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Re-Introducing GEM-Free UMS Support In The Intel Driver

Intel

Published on 21 July 2010 11:12 AM EDT
Written by Michael Larabel in Intel
8 Comments

It seems like it was just yesterday, but Intel introduced the Graphics Execution Manager more than two years after they had a falling out with TTM. In switching over to using GEM for their in-kernel video memory management, and subsequently supporting kernel mode-setting and then introducing UXA to GEM-ify the EXA 2D acceleration architecture, there was a lot of problems. Fortunately, most of these problems were worked out as this more advanced Intel Linux driver stack matured and for the better part of a year now the experience has been pleasant for users of most Intel GMA chipsets.

Intel's latest xf86-video-intel, DRM, and Mesa components are stable for a majority of the users and in most cases the level of performance is back to (or better) than their old code paths, but at the same time the Intel Linux driver still is a loser compared to the Intel Windows graphics driver. Once these newer code-paths were stabilized, Intel was quick to kill off the user-space mode-setting (UMS) support and force its customers to use the new KMS/GEM code-paths. This has been fine for a majority of users, but particularly those with the old Intel i8xx series chipsets have had stability problems and other issues. Intel also quickly killed off EXA and DRI1 support.

The dropping of non-KMS support in the Intel X.Org driver even led Canonical to shipping an older xf86-video-intel driver in their Ubuntu 10.04 LTS release so that those with this very old Intel integrated graphics hardware would still have one more Long-Term Support release with modest support by having the option to using the older UMS code-paths.

Ubuntu and practically every other major distribution has since upgraded to a newer KMS-only Intel driver since there are significant benefits for other users with new hardware, such as much faster 2D performance, new hardware support, and H.264 VA-API support. If though you happen to be one of the few Intel i8xx hardware owners left, there is good news coming.

Intel's Chris Wilson has been working on re-introducing a GEM-free UMS code-path to the Intel DDX driver. Yes, Intel may be going back to supporting user-space mode-setting, but along new code-paths. By going with a GEM-free UMS code-path, Chris hopes to workaround the problems that have been affecting those with antiquated Intel hardware.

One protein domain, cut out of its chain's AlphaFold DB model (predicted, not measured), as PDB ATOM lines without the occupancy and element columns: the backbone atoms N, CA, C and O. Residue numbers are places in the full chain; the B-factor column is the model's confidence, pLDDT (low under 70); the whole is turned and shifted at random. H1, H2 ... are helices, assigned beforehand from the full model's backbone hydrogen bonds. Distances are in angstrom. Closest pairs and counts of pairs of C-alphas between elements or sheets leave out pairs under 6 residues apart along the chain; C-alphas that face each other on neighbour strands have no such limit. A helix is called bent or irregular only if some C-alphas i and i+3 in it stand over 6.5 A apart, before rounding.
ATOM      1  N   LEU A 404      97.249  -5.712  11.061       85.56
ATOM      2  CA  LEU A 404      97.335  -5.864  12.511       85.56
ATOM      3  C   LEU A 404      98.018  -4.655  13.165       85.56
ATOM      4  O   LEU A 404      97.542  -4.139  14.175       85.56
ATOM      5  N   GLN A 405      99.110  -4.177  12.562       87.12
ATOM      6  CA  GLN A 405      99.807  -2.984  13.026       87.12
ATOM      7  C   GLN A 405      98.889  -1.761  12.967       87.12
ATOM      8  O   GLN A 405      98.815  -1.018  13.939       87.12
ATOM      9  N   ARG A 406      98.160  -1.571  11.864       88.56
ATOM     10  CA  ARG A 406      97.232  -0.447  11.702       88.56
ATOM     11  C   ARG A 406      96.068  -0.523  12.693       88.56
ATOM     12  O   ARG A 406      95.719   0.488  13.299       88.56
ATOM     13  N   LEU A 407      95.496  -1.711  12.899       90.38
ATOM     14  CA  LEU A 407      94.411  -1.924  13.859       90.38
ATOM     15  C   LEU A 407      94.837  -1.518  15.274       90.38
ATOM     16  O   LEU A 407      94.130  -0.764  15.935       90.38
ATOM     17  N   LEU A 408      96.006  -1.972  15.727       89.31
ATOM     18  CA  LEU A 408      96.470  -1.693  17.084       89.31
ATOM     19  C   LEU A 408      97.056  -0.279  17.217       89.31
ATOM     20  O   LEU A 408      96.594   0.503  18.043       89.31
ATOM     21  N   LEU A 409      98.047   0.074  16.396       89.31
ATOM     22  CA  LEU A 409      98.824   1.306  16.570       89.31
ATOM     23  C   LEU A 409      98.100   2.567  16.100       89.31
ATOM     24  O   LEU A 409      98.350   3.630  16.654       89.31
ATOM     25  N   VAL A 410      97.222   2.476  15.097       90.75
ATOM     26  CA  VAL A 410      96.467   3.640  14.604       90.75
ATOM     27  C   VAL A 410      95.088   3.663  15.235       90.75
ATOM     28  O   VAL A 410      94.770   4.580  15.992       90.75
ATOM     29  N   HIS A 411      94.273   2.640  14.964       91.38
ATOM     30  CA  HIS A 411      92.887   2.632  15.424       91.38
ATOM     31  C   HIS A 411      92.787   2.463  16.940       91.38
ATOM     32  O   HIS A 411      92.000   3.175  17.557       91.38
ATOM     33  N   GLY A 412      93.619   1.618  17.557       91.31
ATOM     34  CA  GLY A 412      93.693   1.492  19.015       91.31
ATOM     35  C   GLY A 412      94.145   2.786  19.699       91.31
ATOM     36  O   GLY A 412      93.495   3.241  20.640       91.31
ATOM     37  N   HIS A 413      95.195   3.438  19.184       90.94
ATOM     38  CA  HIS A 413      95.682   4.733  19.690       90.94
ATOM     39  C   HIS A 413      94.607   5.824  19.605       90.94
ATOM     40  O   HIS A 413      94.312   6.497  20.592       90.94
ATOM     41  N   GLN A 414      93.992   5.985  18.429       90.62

Ubuntu has already announced this work and is offering up PPA packages to encourage users of problematic Intel hardware to try out this work. This UMS code-path hasn't yet reached the mainline xf86-video-intel driver, but with enough testing it's expected that it will be pulled back into the code-base. This could be a candidate for xf86-video-intel 2.13.0 that would be released near the end of this quarter.

Testing out this new Intel driver that adds back user-space mode-setting support is requested just not for Intel i8xx hardware, but it should work for everyone with existing Intel hardware support. In less than two months though at the 2010 X Developers' Summit in France, it could also be decided during the "kill it with fire" session to just end the i810 series hardware support altogether.

While the focus with this GEM-less UMS support is on bettering Intel's legacy support, if this code-path ends up being maintained it may also end up being good news for those running OpenSolaris, BSD, or other such operating systems where the KMS support is not mature of even nonexistent. OpenSolaris and the *BSDs continue to lag behind in graphics support as even though Intel's driver is open-source, as more and more of its stack gets moved into the Linux kernel DRM driver and depend upon those interfaces, it's more of a challenge for those wanting to use the display driver on similar but different platforms.

About The Author
Michael Larabel is the principal author of Phoronix.com and founded the web-site in 2004 with a focus on enriching the Linux hardware experience and being the largest web-site devoted to Linux hardware reviews, particularly for products relevant to Linux gamers and enthusiasts but also commonly reviewing servers/workstations and embedded Linux devices. Michael has written more than 10,000 articles covering the state of Linux hardware support, Linux performance, graphics hardware drivers, and other topics. Michael is also the lead developer of the Phoronix Test Suite, Phoromatic, and OpenBenchmarking.org automated testing software. He can be followed via and or contacted via .
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